Furious with rage, Nebuchadnezzar summoned Shadrach, Meshach and Abednego. So these men were brought before the king, and Nebuchadnezzar said to them, ‘Is it true, Shadrach, Meshach and Abednego, that you do not serve my gods or worship the image of gold I have set up?’
Shadrach, Meshach and Abednego replied to him, ‘King Nebuchadnezzar, we do not need to defend ourselves before you in this matter. If we are thrown into the blazing furnace, the God we serve is able to deliver us from it, and he will deliver us from Your Majesty’s hand. But even if he does not, we want you to know, Your Majesty, that we will not serve your gods or worship the image of gold you have set up.’
Daniel 3:13-14, 16-18 (NIV)
Read: Daniel 3
Consider: Hananiah, Mishael and Azariah were Jewish exiles in Babylon who, along with Daniel, were brought into the court of Nebuchadnezzar and trained in the ways of the Babylonians. Retaining their cultural and religious identity would prove difficult in the Babylonian court. Their names were changed to Shadrach, Meshach and Abednego, with Daniel being named Belteshazzar (1:7). Their Hebrew names each had a connection with the worship of the true God, while their Babylonian names made reference to particular Babylonian gods (i.e. Aku – god of the moon, Nebo – god of wisdom, or Bel – chief of the gods). The name change was done to assimilate the Jewish exiles into Babylonian culture and religion, probably with the aim of helping them to forget their past.
The acclimatisation and assimilation of these young Jewish men into the royal court of Babylon would take a minimum of three years (1:5), during which time they were to be taught the language and literature of the Babylonians (1:4). We are told later in chapter 1 that at the end of their training they excelled in wisdom and understanding and were accepted into the king’s service.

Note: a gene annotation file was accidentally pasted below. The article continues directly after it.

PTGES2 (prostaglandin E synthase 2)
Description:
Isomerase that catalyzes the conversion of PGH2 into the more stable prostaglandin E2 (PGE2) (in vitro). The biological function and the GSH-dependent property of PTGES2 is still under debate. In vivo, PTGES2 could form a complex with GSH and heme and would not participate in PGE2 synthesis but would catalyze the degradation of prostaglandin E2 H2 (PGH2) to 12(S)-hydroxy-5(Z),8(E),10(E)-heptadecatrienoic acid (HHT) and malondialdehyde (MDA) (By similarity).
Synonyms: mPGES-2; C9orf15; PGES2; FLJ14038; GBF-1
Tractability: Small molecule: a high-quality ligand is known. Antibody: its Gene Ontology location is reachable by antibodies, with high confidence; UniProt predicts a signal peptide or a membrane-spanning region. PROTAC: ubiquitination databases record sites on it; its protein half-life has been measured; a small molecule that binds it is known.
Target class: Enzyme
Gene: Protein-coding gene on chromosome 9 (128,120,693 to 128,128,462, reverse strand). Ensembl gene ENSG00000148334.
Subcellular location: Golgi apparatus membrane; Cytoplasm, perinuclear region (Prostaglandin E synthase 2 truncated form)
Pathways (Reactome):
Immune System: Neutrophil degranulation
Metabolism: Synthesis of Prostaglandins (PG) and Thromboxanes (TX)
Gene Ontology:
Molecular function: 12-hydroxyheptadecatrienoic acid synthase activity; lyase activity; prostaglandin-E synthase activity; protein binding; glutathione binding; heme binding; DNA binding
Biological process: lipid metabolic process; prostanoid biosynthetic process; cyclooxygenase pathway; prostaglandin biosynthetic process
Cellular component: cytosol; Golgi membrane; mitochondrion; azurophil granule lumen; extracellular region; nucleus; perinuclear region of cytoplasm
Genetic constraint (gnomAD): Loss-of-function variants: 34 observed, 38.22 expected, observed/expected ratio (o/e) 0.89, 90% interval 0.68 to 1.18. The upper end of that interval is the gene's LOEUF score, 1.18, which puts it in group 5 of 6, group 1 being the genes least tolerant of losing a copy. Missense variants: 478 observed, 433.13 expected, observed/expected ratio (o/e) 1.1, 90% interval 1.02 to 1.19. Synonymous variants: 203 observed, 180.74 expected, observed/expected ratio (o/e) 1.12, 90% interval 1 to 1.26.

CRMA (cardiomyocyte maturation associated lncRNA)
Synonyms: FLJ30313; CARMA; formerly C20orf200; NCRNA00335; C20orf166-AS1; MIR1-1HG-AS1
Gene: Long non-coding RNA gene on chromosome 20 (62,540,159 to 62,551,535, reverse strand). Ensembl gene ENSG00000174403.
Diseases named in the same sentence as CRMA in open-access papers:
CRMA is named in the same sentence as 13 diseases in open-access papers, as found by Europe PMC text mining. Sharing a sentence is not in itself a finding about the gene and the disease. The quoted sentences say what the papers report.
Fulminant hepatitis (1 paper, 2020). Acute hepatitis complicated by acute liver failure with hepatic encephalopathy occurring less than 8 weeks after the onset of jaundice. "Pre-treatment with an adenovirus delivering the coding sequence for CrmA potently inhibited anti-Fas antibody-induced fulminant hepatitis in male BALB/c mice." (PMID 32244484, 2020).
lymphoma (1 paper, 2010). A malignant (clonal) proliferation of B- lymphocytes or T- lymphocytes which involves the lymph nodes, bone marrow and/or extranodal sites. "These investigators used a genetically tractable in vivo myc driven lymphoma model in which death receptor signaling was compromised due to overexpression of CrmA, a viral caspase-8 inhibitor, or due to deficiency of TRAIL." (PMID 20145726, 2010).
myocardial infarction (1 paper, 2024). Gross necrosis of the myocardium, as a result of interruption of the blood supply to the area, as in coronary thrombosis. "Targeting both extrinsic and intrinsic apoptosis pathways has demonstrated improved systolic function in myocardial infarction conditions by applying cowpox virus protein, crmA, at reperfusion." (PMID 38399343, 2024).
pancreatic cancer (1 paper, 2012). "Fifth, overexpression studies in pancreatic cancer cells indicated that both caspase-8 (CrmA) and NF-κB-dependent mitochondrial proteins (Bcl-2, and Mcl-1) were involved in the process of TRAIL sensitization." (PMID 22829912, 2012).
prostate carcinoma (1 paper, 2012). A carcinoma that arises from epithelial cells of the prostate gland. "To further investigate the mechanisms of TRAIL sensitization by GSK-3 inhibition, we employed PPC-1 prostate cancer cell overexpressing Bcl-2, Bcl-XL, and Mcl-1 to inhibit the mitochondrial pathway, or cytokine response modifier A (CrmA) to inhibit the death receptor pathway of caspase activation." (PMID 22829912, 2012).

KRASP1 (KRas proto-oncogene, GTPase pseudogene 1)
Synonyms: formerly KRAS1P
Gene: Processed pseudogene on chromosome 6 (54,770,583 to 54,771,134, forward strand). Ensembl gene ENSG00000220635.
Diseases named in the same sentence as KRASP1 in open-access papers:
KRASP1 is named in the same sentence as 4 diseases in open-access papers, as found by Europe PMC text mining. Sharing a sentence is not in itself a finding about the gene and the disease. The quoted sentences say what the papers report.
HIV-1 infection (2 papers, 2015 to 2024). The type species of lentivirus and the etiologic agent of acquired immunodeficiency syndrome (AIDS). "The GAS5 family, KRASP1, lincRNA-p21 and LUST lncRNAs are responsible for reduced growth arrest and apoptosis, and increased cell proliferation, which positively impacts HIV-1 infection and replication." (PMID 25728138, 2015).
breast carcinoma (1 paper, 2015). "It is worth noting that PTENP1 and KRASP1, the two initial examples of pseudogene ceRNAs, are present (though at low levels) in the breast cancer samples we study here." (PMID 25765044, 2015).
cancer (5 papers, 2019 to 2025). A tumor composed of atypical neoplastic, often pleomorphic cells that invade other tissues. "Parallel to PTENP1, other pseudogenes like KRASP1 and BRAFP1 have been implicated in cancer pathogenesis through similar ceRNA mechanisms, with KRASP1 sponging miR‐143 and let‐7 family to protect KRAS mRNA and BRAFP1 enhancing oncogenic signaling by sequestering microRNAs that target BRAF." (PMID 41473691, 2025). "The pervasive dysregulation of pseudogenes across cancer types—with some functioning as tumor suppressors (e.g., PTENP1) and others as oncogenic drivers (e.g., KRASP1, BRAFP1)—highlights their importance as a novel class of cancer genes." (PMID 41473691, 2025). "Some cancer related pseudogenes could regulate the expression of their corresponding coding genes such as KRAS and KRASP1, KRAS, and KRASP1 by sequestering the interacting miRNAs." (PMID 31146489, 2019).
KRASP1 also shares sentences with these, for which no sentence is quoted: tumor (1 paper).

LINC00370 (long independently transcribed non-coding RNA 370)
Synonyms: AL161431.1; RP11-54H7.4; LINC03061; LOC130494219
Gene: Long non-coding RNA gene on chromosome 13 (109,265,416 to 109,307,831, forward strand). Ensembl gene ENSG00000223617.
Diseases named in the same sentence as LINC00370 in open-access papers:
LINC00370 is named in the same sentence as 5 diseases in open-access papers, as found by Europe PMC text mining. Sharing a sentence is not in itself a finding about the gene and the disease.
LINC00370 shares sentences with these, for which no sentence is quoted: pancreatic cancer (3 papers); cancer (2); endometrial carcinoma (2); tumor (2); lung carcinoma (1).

The incident recounted in Daniel 3 clearly indicates that these particular Jewish exiles clung onto their religious identity and refused to bow down and worship the huge statue Nebuchadnezzar had erected on the plain of Dura. Refusing to bow down the three young men put themselves in immediate danger and their punishment was to be thrown into a fiery furnace. Of course we know from the story that God delivered them and this had a profound effect on Nebuchadnezzar who was able to say: ‘Praise be to the God of Shadrach, Meshach and Abednego, who has sent his angel and rescued his servants! They trusted in him and defied the king’s command and were willing to give up their lives rather than serve or worship any god except their own God’ (Daniel 3:28).
As Christians we are constantly being bombarded with messages from the media that Christianity is irrelevant and even harmful. We have choices to make about maintaining the integrity of our faith in the face of this opposition.
When I was thinking about this passage from Daniel 3 it occurred to me that something Paul says in 2 Corinthians applies to us today, as much as it did to Hananiah, Mishael and Azariah. Paul says:
For we know that if the earthly tent we live in is destroyed, we have a building from God, an eternal house in heaven, not built by human hands.
For we live by faith, not by sight.
2 Corinthians 5:1, 7 (NIV)
Those young Jewish exiles long ago knew that the physical body wasn’t the most important part of our existence. They knew that even if the physical body was destroyed, their spiritual body would continue on. They knew there was more to life than meets the eye. Now, as then, we need to ‘live by faith, not by sight’.
Pray: Father, help us to see beyond the physical and to place a high value on our spiritual welfare. Protect us from the compromises the world would wish us to make and to stand firm in our faith in the face of opposition. Amen